Jul 01 2009
Much of the public’s attention regarding the rising incidence of obesity and issues related to weight control in general has been focused on good foods vs bad foods. Most popular diets are based upon the premise that the kinds of foods one eats is a dominant factor in determining weight – low carb vs low fat, for example.
Meanwhile, there is a growing body of scientific evidence, approaching consensus, that by far the dominant factor in weight control is the amount of calories one consumes, not the form in which those calories come. The best science-based nutritional advice for weight control seems to be – exercise regularly and practice portion control. For other health concerns, like heart health and avoiding diabetes – eat a well-balanced diet and get more of your calories from plants than animals.
That’s it in a nutshell, but it is hard to sustain a multi-billion dollar weight loss and self-help industry with such simple advice.
Further, it is human nature to prefer quick fixes and easy answers to tough love. Weight control is not complex, but it turns out to be very difficult for most people. Will power is not enough for 95% of the population. We can hardly blame people for what appears to be almost universal human traits. As a public health issue, approaches to obesity are not going to be found in scare tactics and weight loss schemes. The culture needs to change.
Part of that cultural change, in my opinion, is getting away from the very notion that the problem is caused by “bad foods”. The latest target of this approach is high fructose corn syrup (HFCS). As reported by Consumer Reports:
In 2004, researchers from the Louisiana State University and University of North Carolina published a paper that theorized that high-fructose corn syrup in beverages could play a role in the obesity epidemic. They looked at the correlation between the 1,000 percent increase in high-fructose corn syrup consumption between 1970 and 1990, and a correlating rise in obesity rates. Because of the way the body metabolizes fructose from beverages, the researchers argued, it may play a role in the obesity epidemic.
Of course, this was a classic example of confusing correlation with causation. The rising rate of obesity correlates with an overall increase in calories, and there is no evidence to implicate any particular source of calories as being the culprit.
Simple chemistry helps put HFCS into some perspective. Table sugar is sucrose, which is a combination of fructose and glucose – two common simple sugars. Corn syrup is mainly glucose, but HFCS is manufactured to have about 50% fructose and 50% glucose – the same ratio as sucrose or table sugar.
There are metabolic differences between fructose and glucose. Often studies showing that pure fructose can alter sugar and fat metabolism are presented as evidence against HFCS, missing the point that the ratio of fructose to glucose in the American diet has not changed with the introduction of HFCS.
A recent review of the literature published in the Journal of Nutrition, regarding the association of HFCS and obesity, concluded:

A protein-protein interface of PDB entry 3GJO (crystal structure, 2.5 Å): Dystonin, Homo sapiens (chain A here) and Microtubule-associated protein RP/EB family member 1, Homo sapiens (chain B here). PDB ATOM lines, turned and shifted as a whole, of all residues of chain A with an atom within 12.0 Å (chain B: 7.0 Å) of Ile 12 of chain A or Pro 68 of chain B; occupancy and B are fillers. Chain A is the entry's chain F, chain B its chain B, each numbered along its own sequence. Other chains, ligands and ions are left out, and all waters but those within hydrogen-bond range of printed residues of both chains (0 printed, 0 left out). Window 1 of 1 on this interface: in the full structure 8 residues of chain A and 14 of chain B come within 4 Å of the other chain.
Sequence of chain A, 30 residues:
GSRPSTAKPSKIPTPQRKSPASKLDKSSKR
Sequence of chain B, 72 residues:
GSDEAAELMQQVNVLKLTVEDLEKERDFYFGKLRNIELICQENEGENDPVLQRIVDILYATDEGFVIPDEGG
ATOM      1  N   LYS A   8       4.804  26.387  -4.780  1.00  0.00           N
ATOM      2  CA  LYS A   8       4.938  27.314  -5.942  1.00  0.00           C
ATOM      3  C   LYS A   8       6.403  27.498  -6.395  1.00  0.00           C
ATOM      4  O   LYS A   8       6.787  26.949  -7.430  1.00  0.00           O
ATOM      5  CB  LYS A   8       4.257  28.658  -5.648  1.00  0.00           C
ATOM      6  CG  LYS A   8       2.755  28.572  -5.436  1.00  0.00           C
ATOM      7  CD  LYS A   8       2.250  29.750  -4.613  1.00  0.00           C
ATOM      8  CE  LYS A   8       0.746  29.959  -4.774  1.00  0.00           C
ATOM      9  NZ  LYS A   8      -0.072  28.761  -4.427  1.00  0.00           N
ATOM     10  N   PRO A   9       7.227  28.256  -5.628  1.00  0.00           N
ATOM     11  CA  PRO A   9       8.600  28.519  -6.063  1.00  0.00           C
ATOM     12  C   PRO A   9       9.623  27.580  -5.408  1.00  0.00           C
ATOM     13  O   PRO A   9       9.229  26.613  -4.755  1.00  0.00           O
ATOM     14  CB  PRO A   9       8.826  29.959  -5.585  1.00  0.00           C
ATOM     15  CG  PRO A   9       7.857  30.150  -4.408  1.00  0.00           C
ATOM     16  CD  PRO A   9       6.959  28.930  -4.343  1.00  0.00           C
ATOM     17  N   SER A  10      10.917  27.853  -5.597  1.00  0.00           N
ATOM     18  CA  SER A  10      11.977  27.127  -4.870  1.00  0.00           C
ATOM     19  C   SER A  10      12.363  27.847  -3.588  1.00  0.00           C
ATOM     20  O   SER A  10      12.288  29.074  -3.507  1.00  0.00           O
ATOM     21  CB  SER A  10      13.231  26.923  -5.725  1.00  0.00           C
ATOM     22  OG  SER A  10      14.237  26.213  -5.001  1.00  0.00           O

The panel concluded that evidence from ecological studies linking HFCS consumption with rising BMI rates is unreliable. Unlike some prominent epidemiologists, the expert panel concluded that the evidence from epidemiologic studies and randomized controlled trials is inconclusive. They also noted that there were inadequate data available that distinguish between HFCS consumption and sucrose consumption with respect to weight gain. Further, they acknowledged that while the sweetener level and type have changed over time, the fructose:glucose ratio in the U.S. food supply has remained the same for 50 y. Finally, the panel concluded that HCFS did not contribute to weight gain any differently than other energy sources.
In other words – HCFS is not the boogeyman. It is a distraction from the real issue – an increase in overall caloric intake. There may also have been a rise in total sugar intake, but the types of sugars have not changed. A diet with a large proportion of simple sugars is not a good idea because such a diet is also likely to contain too many calories, and high sugar intake increases the risk of diabetes.
Now, of course, the corn lobby is hard at work promoting this information – that HFCS is not the bad guy. But don’t make the mistake of assuming that because some information is in line with the interests of a specific corporation or industry that means the information is false. Any such information is likely to have winners and losers, that doesn’t mean it’s a conspiracy of the winners. We could just as likely conclude that negative information about HFCS is a conspiracy of the sugar cane lobby.
This does mean that we have to look for corporate interests in the published scientific data, and demand full disclosure of any potential conflicts of interest. There doesn’t appear to be any in the literature I reviewed – it seems there is a broad based consensus, not just corporate shills. I’m sure this won’t stop some from accusing me of being part of the corn lobby.
The bottom line is that HFCS is sugar. It is high calorie and has no other nutritional value other than as fuel. It should be consumed, like all sugars, in moderation. People should be aware that HFCS = sugar, and not be confused by this on food labeling.
But we will not impact the rise in obesity by treating HFCS as the culprit, or by replacing it with other sugar-based sweeteners. We need more evidence-based public health measures to fight obesity – making healthy choices easier, making portion control easier, and disclosing calories on menus so that people know how many calories they are consuming. We don’t need boogeyman scare tactics.
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